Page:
So did ‘AI’ just discover its first drug? Comment on “Deep learning enables rapid identification of potent DDR1 kinase inhibitors”

The recent publicationDeep learning enables rapid identification of potent DDR1 kinase inhibitors‘ by the team around Alex Zhavoronkov at In Silico Medicine, together with WuXi AppTec and the University of Toronto, has received quite some attention recently – so what’s to it?

Did it really happen that AI ‘discovered its first drug’? Let’s look at this work in more detail.

The authors used an implementation of ‘generative tensorial reinforcement learning (GENTRL)’, which in its objective functions includes information about on-target activity, synthetic feasibility, and novelty. Six compounds designed against the kinase DDR1 were synthesized and tested in biochemical assays, leading to four active compounds (below 10uM, with one compound going down to an IC50 of 10nM against DDR1), and two compounds being active in cellular assays. In addition, pharmacokinetics of compounds was determined in mice.

Having four, or even two, out six compounds being ‘active’ against the intended target is certainly not a bad ‘hit rate’, by any means. But how about novelty? We don’t develop drugs against proteins, we intend to treat people – hence, how about pharmacokinetics of the compound, efficacy and safety?

To evaluate novelty of the compounds I just did a ChEMBL search of their most active compound, compound 1, at 75% similarity, in order to evaluate novelty in the public domain (or at least in this database):

Compound 1 from the publication, active at 10nM against DDR, and two of the six most similar compounds retrieved from ChEMBL (at 75% similarity). The bottom left compound is active against ABL1 at 19nM (with known cross-reactivity against DDR1), while the bottom right hand compound is active against JAK1.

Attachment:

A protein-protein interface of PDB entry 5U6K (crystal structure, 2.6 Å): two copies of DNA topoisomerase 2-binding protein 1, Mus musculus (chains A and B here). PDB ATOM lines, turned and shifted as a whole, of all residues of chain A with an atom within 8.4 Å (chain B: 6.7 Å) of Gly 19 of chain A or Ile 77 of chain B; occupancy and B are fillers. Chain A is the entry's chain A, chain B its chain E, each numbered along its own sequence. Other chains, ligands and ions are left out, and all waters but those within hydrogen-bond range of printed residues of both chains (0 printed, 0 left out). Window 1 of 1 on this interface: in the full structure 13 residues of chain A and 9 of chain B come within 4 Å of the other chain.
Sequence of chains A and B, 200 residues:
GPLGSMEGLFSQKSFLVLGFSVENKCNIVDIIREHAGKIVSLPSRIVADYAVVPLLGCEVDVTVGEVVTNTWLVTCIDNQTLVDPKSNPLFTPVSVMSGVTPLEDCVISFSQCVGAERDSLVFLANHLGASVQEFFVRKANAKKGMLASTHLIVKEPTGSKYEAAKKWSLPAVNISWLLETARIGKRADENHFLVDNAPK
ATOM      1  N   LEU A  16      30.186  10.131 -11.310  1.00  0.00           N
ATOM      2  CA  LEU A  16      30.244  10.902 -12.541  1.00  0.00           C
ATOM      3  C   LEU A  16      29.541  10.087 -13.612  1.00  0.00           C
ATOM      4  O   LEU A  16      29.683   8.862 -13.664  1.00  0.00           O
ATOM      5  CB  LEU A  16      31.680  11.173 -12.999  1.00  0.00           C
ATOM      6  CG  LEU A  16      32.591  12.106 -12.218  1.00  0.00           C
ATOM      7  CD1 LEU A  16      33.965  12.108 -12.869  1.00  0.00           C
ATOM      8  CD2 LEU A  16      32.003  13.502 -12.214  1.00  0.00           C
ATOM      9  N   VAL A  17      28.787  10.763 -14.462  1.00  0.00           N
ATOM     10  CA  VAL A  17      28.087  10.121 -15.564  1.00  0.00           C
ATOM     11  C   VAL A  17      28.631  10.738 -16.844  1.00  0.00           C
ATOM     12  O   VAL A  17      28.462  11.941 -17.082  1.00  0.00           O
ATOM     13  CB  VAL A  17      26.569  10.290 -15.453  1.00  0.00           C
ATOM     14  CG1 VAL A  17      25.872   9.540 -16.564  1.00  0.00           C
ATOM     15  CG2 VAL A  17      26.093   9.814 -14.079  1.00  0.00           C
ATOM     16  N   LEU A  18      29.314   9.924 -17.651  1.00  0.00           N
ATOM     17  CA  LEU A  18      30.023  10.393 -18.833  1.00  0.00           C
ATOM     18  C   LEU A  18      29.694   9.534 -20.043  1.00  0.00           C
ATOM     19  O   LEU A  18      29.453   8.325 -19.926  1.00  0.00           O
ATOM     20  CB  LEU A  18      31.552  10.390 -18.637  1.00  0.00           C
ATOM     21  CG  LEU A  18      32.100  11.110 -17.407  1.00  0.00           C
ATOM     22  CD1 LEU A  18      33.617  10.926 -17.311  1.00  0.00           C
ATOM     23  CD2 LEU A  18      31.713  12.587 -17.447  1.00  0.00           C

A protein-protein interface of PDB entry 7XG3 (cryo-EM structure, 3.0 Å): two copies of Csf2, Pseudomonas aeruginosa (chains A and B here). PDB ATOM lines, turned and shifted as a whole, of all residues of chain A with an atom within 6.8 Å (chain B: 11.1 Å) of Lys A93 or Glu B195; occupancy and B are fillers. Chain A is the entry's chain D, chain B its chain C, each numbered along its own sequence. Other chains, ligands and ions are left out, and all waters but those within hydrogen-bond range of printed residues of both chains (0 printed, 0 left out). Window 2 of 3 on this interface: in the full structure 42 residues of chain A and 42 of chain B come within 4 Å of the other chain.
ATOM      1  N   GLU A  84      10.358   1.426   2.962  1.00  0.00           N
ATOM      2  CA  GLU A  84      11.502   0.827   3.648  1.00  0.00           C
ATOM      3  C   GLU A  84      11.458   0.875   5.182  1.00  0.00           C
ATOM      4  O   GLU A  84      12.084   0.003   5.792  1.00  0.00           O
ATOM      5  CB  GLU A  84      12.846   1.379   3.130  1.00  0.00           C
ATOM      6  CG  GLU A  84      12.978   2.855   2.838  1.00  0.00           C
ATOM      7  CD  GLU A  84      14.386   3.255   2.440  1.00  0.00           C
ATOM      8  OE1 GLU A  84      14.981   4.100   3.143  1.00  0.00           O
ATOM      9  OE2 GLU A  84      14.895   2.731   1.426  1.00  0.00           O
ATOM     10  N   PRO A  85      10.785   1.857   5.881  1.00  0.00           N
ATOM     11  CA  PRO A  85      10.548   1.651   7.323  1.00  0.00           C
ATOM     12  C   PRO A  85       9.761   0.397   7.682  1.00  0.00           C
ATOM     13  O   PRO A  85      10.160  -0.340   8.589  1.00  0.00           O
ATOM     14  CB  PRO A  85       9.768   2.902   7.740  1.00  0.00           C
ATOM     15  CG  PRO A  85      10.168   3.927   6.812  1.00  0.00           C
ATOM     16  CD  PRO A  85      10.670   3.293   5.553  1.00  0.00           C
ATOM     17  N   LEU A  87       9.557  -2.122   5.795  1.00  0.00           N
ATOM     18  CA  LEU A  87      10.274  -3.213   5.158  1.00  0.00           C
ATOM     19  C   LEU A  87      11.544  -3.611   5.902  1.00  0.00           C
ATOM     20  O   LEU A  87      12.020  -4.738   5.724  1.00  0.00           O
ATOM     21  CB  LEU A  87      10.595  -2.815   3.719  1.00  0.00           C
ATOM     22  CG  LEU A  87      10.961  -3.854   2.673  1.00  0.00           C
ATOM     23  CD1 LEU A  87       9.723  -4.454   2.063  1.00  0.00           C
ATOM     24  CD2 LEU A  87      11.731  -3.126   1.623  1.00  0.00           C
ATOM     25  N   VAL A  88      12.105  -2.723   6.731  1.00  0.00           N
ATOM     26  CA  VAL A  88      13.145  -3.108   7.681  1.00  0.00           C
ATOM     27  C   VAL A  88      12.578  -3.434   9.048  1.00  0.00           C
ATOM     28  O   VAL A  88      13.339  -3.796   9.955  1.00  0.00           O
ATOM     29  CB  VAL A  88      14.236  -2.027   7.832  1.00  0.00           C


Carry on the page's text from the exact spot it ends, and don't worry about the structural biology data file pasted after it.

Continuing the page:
We can see is that the algorithm rearranges heterocyclic ring systems of known kinase inhibitors to come up with novel/rearranged structures. In this case activity against ABL was possibly extrapolated to DDR1, two kinases with known cross-reactivity. (Though, given that I cannot reproduce the workflow myself in detail, I also cannot give the origin of this structure with absolute certainty.) What is interesting is that the synthetic (and other) filters also prioritized so similar substructures to known compounds – maybe synthetic chemistry has rather strong biases and preferences (which wouldn’t be an entirely new observation of course!).

Apart from on-target activity, the authors also evaluated pharmacokinetics of the compound, which they described as favourable – however, this seems to have been unrelated to the design hypothesis (ie, PK was not considered explicitly here).

What I appreciate about the article is that it does not claim that it ‘discovered drugs’ in any way, as opposed to some tweets which described this as ‘AI doing drug discovery’. However, drugs need to show their effect in vivo, and this has not (yet!) been performed in this work. This would be the logical next step though – and even more so this is a crucial step, given that the majority of drugs in clinical development fail due to lack of efficacy, which is difficult to anticipate from early-stage data (the whole gamut of compound distribution, metabolism, target engagement, etc. comes into play beyond binding to an isolate target).

So given that the in vivo study only comprises PK and no efficacy (or extensive tox) components I would probably not share the comment that AI has performed ‘drug discovery’ as has been the case by some of the readers on Twitter – but it has certainly allowed the discovery of novel bioactive chemical matter in a short amount of time, I fully agree with that.

One thing that might be worth pointing out is that this paper uses quite a lot of information that isn’t really available in many other early-stage projects, such as crystal structure data and information about existing active compounds. How would the method perform on other targets with much less such information available? It would be interesting to see a ‘simple’ baseline method for comparison – so what would have happened with bog-standard, say, ligand-based virtual screening, docking, and proteochemometrics modelling as baselines? Given that all this ligand and structural information is available it could relatively easily have been used for comparison – and the less information we really need to use a method, the wider it will be applicable in practice.

I am looking forward to the next steps of this work, and in particular moving into the biological domain – tackling the biological steps of discovering drugs with computational methods would likely bring huge advantages when it comes to anticipating efficacy and safety, and hence reducing attrition in the clinic.

/Andreas